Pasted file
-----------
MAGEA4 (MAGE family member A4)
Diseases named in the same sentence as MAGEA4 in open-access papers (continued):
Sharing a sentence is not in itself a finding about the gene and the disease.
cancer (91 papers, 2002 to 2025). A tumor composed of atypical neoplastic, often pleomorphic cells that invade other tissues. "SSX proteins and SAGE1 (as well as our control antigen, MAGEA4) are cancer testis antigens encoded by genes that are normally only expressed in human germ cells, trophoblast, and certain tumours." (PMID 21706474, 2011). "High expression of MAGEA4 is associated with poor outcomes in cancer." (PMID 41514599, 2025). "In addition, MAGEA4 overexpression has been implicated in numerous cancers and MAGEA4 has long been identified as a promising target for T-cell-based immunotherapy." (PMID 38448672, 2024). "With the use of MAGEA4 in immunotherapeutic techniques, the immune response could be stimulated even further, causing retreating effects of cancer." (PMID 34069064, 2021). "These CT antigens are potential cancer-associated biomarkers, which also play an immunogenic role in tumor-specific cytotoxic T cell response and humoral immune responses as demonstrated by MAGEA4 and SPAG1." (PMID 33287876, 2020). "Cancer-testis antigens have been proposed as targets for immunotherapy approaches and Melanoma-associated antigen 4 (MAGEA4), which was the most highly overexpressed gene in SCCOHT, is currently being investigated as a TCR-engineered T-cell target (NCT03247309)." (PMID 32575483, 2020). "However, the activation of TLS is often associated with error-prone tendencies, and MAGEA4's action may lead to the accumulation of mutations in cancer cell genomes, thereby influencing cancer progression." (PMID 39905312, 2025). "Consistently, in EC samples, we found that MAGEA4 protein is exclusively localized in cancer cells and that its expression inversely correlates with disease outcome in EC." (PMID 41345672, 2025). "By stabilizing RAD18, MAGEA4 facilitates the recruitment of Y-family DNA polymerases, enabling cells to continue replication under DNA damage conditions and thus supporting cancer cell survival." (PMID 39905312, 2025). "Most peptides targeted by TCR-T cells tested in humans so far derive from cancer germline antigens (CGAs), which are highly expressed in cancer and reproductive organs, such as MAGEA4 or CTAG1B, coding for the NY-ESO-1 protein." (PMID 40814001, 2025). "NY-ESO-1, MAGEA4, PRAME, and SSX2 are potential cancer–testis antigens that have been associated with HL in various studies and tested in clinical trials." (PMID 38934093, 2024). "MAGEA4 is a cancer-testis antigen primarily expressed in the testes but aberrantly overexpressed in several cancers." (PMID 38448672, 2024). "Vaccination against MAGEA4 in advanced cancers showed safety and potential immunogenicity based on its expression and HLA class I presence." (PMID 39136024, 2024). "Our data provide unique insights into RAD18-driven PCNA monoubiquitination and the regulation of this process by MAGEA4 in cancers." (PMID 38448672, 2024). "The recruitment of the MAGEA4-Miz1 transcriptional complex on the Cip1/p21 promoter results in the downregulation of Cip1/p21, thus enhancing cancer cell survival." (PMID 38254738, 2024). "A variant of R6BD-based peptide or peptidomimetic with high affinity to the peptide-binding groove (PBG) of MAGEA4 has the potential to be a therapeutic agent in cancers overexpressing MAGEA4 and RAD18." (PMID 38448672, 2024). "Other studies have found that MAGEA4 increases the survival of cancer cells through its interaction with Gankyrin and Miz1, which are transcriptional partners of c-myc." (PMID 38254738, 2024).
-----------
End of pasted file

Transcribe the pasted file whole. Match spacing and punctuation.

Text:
MAGEA4 (MAGE family member A4)
Diseases named in the same sentence as MAGEA4 in open-access papers (continued):
Sharing a sentence is not in itself a finding about the gene and the disease.
cancer (91 papers, 2002 to 2025). A tumor composed of atypical neoplastic, often pleomorphic cells that invade other tissues. "SSX proteins and SAGE1 (as well as our control antigen, MAGEA4) are cancer testis antigens encoded by genes that are normally only expressed in human germ cells, trophoblast, and certain tumours." (PMID 21706474, 2011). "High expression of MAGEA4 is associated with poor outcomes in cancer." (PMID 41514599, 2025). "In addition, MAGEA4 overexpression has been implicated in numerous cancers and MAGEA4 has long been identified as a promising target for T-cell-based immunotherapy." (PMID 38448672, 2024). "With the use of MAGEA4 in immunotherapeutic techniques, the immune response could be stimulated even further, causing retreating effects of cancer." (PMID 34069064, 2021). "These CT antigens are potential cancer-associated biomarkers, which also play an immunogenic role in tumor-specific cytotoxic T cell response and humoral immune responses as demonstrated by MAGEA4 and SPAG1." (PMID 33287876, 2020). "Cancer-testis antigens have been proposed as targets for immunotherapy approaches and Melanoma-associated antigen 4 (MAGEA4), which was the most highly overexpressed gene in SCCOHT, is currently being investigated as a TCR-engineered T-cell target (NCT03247309)." (PMID 32575483, 2020). "However, the activation of TLS is often associated with error-prone tendencies, and MAGEA4's action may lead to the accumulation of mutations in cancer cell genomes, thereby influencing cancer progression." (PMID 39905312, 2025). "Consistently, in EC samples, we found that MAGEA4 protein is exclusively localized in cancer cells and that its expression inversely correlates with disease outcome in EC." (PMID 41345672, 2025). "By stabilizing RAD18, MAGEA4 facilitates the recruitment of Y-family DNA polymerases, enabling cells to continue replication under DNA damage conditions and thus supporting cancer cell survival." (PMID 39905312, 2025). "Most peptides targeted by TCR-T cells tested in humans so far derive from cancer germline antigens (CGAs), which are highly expressed in cancer and reproductive organs, such as MAGEA4 or CTAG1B, coding for the NY-ESO-1 protein." (PMID 40814001, 2025). "NY-ESO-1, MAGEA4, PRAME, and SSX2 are potential cancer–testis antigens that have been associated with HL in various studies and tested in clinical trials." (PMID 38934093, 2024). "MAGEA4 is a cancer-testis antigen primarily expressed in the testes but aberrantly overexpressed in several cancers." (PMID 38448672, 2024). "Vaccination against MAGEA4 in advanced cancers showed safety and potential immunogenicity based on its expression and HLA class I presence." (PMID 39136024, 2024). "Our data provide unique insights into RAD18-driven PCNA monoubiquitination and the regulation of this process by MAGEA4 in cancers." (PMID 38448672, 2024). "The recruitment of the MAGEA4-Miz1 transcriptional complex on the Cip1/p21 promoter results in the downregulation of Cip1/p21, thus enhancing cancer cell survival." (PMID 38254738, 2024). "A variant of R6BD-based peptide or peptidomimetic with high affinity to the peptide-binding groove (PBG) of MAGEA4 has the potential to be a therapeutic agent in cancers overexpressing MAGEA4 and RAD18." (PMID 38448672, 2024). "Other studies have found that MAGEA4 increases the survival of cancer cells through its interaction with Gankyrin and Miz1, which are transcriptional partners of c-myc." (PMID 38254738, 2024).